Introduction: Bicycle Wire Frame Model
I was trying to come up with a good exercise for soldering and working with wire. I have a lot of welding wire lying around and started tinkering around with it. Seeing a bicycle passing by, i realized that this was a perfect idea. I made some samples and came up with a project that is not too difficult and looks quite ok in my opinion.
Step 1: Plan and Materials
My "plan" was a hastily sketched side-view of a bicycle. As you will see, I didn't build everything to match the sketch, but it worked out well.
I used 1mm welding wire. It has good strength and is still bendable. The coppery look just adds to the finished model.
As tools I used mainly flat and side cutting pliers, a soldering iron and its accessories. The whole thing took me about 1 hour to finish, since i stopped getting carried away by adding ever more details.
Step 2: Bending All the Parts
I started off by bending all the wanted parts from the 1mm welding wire. Using the plan as a template proofed to be a very easy way of getting the dimensions right. The biggest hurdle was to get the wheels as circular as possible, but it is achievable (bending the wheels mostly by hand without tools).
The frame, wheel forks, handlebar and saddle were a straightforward bending exercise, for the gear wheels I used round pliers.
Step 3: Soldering the Individual Parts
With all the parts bent to the right form and size, i started closing the gaps in all individual parts. I took care, to not have different solder joints in the same place, so the whole thing is a lot simpler to assemble in the end.
It pays off, to apply tin-flux (well, it's actually a necessity) and to use very little tin-solder. Not only does it look better, but it is easier to spot bad solder joints this way.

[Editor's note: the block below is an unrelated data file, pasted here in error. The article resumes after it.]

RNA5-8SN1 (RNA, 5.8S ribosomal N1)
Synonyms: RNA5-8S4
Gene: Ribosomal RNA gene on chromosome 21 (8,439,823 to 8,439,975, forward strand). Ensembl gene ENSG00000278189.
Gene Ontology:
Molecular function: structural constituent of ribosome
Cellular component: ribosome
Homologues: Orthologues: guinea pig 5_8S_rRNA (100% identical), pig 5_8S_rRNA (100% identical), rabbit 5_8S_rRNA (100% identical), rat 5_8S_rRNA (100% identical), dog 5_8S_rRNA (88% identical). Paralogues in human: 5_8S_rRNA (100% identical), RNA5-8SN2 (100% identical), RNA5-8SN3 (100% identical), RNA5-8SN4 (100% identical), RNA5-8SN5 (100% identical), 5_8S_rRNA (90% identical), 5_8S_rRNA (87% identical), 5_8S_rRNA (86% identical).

Step 4: Assembling the Bicycle Wire Frame Model
With all the individual parts ready, I started to assemble the whole thing. Since I don't have a soldering aid (yet), I had to use pliers to secure some parts. This way I was able to use both hands to solder the parts in place. Some of the joints were a bit tricky to get them right and straight, but I'm very happy with the result. I forgot to make the pedals at first, and the "chain" was an afterthought.
I cleaned the joints with a piece of cloth as best as I could and got most of the excess tin-flux off.
Step 5: Mounting the Bicycle
To showcase the model, I decided to mount it on a base. I have some spare laminated plywood lying around and used a piece of it to create this base. I roughed the connection points on the wire with abrasive paper and glued the bicycle in place using superglue.
I hope this wire frame model will inspire some people to build something similar or completely different! It sure is fun and looks good...
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